How gene mutation causes breast cancer discovered

December 10th, 2007 - 12:35 pm ICT by admin  

London , Dec 10 (ANI): A new research has revealed that it may be possible to treat a highly aggressive form of breast cancer by controlling the mutations in a BRCA1 gene that kills the tumor suppressor gene PTEN.

The study for the first time has disclosed how mutations in the BRCA1 gene lead to breast cancer. Findings reveal that one of the ways through which BRCA1 mutations cause cancer is by knocking out a powerful tumor suppressor gene known as PTEN.

The study was led by Ramon Parsons, M.D., Ph.D., the Avon Foundation Professor of Medicine and Pathology at Columbia University College of Physicians and Surgeons and Ake Borg, Ph.D., professor of oncology at Lund University .

These findings are exciting because ever since the link was established between BRCA1 and breast cancer more than 10 years ago, we have been frustrated by our lack of understanding about how mutations in this gene cause breast cancer. We have been stymied by our limited resources to treat these cancers, which are associated with very poor prognoses. Now that we know that PTEN is involved, we finally have a target for therapy for these cancers, Nature quoted Dr. Parsons, as saying.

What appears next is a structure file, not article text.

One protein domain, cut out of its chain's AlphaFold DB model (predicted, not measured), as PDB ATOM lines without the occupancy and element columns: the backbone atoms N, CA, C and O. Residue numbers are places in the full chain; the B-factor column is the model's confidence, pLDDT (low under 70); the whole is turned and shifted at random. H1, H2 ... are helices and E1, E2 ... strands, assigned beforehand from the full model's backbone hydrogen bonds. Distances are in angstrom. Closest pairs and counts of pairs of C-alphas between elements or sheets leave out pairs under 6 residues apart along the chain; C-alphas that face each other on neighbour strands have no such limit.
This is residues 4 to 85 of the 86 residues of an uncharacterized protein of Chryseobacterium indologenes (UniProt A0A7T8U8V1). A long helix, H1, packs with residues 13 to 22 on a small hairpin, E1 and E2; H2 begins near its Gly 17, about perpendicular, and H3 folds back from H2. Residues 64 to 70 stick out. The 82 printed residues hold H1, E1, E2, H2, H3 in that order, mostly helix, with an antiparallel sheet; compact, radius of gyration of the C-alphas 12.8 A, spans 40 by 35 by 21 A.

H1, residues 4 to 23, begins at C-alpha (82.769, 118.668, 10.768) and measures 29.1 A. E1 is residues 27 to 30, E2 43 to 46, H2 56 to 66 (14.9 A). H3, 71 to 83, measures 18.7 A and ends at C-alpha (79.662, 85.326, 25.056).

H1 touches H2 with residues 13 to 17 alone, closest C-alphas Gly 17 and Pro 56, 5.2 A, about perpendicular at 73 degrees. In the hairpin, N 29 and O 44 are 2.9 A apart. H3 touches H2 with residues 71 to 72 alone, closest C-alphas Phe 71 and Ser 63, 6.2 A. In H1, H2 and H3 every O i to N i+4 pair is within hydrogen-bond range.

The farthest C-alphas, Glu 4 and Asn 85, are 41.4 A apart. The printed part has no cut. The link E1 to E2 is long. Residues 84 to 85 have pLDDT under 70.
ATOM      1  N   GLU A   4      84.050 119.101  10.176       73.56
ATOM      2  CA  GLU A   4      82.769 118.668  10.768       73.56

PTEN, one of the most important tumor suppressor genes altered in breast cancer, as well as in brain and prostate cancers was discovered in 1997 and Dr. Parsons led one of the two teams that discovered it independently.

It is now well known that PTEN can be mutated in almost 30pct of all cancer that makes it the second most mutated gene in cancer after p53. a strong pro-growth signal on tumor cells is sent out after PTEN is killed.

It is quite different from the BRCA1 mutation, which only affects the cells to add genetic damage and sends an indirect signal for cell growth.

Once a cell loses PTEN, it has a growth advantage over its neighbors and starts on the road to cancer, said Dr. Parsons.